Abstract Until the end of 2003 a urinary concentration of pseudoephedrine exceeding 25 g/mL was regarded as a doping violation by the World Anti-Doping Agency. Since its removal from the prohibited list in 2004 the number of urine samples in which pseudoephedrine was detected in our laboratory increased substantially. Analysis of 116 in-competition samples containing pseudoephedrine in 2007 and 2008, revealed that 66% of these samples had a concentration of pseudoephedrine above 25 g/mL. This corresponded to 1.4% of all tested in competition samples in that period. In the period 2001,2003 only 0.18% of all analysed in competition samples contained more than 25 g/mL. Statistical comparison of the two periods showed that after the removal of pseudoephedrine from the list its use increased significantly. Of the individual sports compared between the two periods, only cycling is shown to yield a significant increase. Analysis of excretion urine samples after administration of a therapeutic daily dose (240 mg pseudoephedrine) in one administration showed that the threshold of 25 g/mL can be exceeded. The same samples were also analysed for cathine, which has currently a threshold of 5 g/mL on the prohibited list. The maximum urinary concentration of cathine also exceeded the threshold for some volunteers. Comparison of the measured cathine and pseudoephedrine concentrations only indicated a poor correlation between them. Hence, cathine is not a good indicator to control pseudopehedrine intake. To control the (ab)use of ephedrines in sports it is recommended that WADA reintroduce a threshold for pseudoephedrine. Copyright 2009 John Wiley & Sons, Ltd. [source]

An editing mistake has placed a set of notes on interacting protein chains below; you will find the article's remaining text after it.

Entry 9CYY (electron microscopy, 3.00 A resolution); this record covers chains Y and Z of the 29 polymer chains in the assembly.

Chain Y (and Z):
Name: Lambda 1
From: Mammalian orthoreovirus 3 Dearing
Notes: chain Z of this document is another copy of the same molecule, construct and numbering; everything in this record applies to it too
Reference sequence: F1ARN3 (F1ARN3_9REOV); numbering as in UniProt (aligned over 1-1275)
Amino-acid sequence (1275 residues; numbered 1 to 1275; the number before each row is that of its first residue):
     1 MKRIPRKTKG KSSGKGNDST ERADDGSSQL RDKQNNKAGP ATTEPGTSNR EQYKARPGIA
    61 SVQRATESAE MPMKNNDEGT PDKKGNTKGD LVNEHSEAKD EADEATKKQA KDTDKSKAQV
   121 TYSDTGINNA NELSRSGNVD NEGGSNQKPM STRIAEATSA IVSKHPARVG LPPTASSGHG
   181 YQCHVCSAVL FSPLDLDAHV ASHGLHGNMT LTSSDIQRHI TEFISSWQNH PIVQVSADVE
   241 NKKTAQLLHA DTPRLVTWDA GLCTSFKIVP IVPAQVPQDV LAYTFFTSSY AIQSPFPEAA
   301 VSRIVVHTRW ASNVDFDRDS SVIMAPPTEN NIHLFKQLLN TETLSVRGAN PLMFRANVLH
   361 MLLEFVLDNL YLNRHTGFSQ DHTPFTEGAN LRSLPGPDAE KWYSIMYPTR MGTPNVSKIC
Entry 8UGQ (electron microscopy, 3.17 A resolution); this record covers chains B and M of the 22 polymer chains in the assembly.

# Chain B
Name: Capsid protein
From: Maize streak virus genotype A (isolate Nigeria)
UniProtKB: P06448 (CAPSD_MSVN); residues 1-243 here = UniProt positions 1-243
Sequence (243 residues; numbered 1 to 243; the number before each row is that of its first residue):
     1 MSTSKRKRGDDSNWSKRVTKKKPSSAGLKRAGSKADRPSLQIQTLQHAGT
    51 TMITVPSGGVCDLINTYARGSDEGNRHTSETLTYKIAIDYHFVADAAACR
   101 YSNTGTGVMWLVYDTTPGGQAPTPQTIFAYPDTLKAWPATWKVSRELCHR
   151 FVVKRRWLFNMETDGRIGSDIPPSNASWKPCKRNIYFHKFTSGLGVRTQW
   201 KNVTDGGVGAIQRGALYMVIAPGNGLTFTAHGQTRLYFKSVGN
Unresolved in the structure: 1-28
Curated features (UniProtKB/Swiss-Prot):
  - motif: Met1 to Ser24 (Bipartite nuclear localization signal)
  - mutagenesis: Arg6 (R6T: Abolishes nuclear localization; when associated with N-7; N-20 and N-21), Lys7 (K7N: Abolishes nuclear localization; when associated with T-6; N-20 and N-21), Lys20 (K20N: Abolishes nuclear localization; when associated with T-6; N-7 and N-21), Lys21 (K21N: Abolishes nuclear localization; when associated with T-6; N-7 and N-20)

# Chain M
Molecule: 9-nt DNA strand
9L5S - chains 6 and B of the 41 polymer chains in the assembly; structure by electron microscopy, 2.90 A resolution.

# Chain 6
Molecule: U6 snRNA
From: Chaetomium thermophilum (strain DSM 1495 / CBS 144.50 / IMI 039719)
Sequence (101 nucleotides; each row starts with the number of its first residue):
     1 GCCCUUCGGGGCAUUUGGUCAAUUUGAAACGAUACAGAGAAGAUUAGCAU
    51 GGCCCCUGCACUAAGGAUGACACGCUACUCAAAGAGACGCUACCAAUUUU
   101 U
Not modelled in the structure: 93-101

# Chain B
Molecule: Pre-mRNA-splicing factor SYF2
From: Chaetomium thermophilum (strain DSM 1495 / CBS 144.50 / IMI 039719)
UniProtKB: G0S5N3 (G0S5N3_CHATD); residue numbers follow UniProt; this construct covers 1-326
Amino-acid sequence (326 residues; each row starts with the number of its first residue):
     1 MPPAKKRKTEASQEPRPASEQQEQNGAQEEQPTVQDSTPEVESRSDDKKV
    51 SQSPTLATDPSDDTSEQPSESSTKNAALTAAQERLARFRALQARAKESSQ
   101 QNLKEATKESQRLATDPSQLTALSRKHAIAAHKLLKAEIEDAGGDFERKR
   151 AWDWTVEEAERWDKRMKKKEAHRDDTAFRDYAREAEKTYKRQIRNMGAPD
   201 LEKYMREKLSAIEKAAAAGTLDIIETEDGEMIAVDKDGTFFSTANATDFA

Validity of suspected alcohol and drug violations in aviation employees

    ADDICTION, Issue 10 2010
    Guohua Li
    ABSTRACT Aims In the United States, transportation employees who are suspected of using alcohol and drugs are subject to reasonable-cause testing. This study aims to assess the validity of suspected alcohol and drug violations in aviation employees. Methods Using reasonable-cause testing and random testing data from the Federal Aviation Administration for the years 1995,2005, we calculated the positive predictive value (PPV) and positive likelihood ratio (LR+) of suspected alcohol and drug violations. The true status of violations was based on testing results, with an alcohol violation being defined as a blood alcohol concentration of ,0.04 mg/dl and a drug violation as a test positive for marijuana, cocaine, amphetamines, phencyclidine or opiates. Results During the 11-year study period, a total of 2284 alcohol tests and 2015 drug tests were performed under the reasonable-cause testing program. The PPV was 37.7% [95% confidence interval (CI), 35.7,39.7%] for suspected alcohol violations and 12.6% (95% CI, 11.2,14.1%) for suspected drug violations. Random testing revealed an overall prevalence of 0.09% for alcohol violations and 0.6% for drug violations. The LR+ was 653.6 (95% CI, 581.7,734.3) for suspected alcohol violations and 22.5 (95% CI, 19.6,25.7) for suspected drug violations. Conclusion The discriminative power of reasonable-cause testing suggests that, despite its limited positive predictive value, physical and behavioral observation represents an efficient screening method for detecting alcohol and drug violations. The limited positive predictive value of reasonable-cause testing in aviation employees is due in part to the very low prevalence of alcohol and drug violations. [source]